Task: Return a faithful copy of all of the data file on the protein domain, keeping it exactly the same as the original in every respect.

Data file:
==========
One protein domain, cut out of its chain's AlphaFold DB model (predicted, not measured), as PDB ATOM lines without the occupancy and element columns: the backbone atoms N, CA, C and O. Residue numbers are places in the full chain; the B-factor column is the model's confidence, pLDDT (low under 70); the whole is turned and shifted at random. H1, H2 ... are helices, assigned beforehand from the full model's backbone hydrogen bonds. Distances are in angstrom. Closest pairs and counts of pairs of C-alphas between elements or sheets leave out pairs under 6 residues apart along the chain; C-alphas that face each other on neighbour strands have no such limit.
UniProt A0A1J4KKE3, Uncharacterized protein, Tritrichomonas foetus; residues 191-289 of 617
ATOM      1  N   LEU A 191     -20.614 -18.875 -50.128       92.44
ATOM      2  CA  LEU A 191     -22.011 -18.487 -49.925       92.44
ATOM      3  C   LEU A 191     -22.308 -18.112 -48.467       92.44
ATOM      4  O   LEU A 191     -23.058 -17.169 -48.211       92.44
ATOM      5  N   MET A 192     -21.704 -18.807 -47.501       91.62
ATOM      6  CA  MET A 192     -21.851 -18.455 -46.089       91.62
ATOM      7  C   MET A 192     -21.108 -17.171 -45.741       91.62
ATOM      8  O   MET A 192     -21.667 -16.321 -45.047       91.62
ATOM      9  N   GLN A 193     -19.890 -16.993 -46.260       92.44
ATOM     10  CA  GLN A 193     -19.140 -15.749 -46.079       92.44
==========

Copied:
One protein domain, cut out of its chain's AlphaFold DB model (predicted, not measured), as PDB ATOM lines without the occupancy and element columns: the backbone atoms N, CA, C and O. Residue numbers are places in the full chain; the B-factor column is the model's confidence, pLDDT (low under 70); the whole is turned and shifted at random. H1, H2 ... are helices, assigned beforehand from the full model's backbone hydrogen bonds. Distances are in angstrom. Closest pairs and counts of pairs of C-alphas between elements or sheets leave out pairs under 6 residues apart along the chain; C-alphas that face each other on neighbour strands have no such limit.
UniProt A0A1J4KKE3, Uncharacterized protein, Tritrichomonas foetus; residues 191-289 of 617
ATOM      1  N   LEU A 191     -20.614 -18.875 -50.128       92.44
ATOM      2  CA  LEU A 191     -22.011 -18.487 -49.925       92.44
ATOM      3  C   LEU A 191     -22.308 -18.112 -48.467       92.44
ATOM      4  O   LEU A 191     -23.058 -17.169 -48.211       92.44
ATOM      5  N   MET A 192     -21.704 -18.807 -47.501       91.62
ATOM      6  CA  MET A 192     -21.851 -18.455 -46.089       91.62
ATOM      7  C   MET A 192     -21.108 -17.171 -45.741       91.62
ATOM      8  O   MET A 192     -21.667 -16.321 -45.047       91.62
ATOM      9  N   GLN A 193     -19.890 -16.993 -46.260       92.44
ATOM     10  CA  GLN A 193     -19.140 -15.749 -46.079       92.44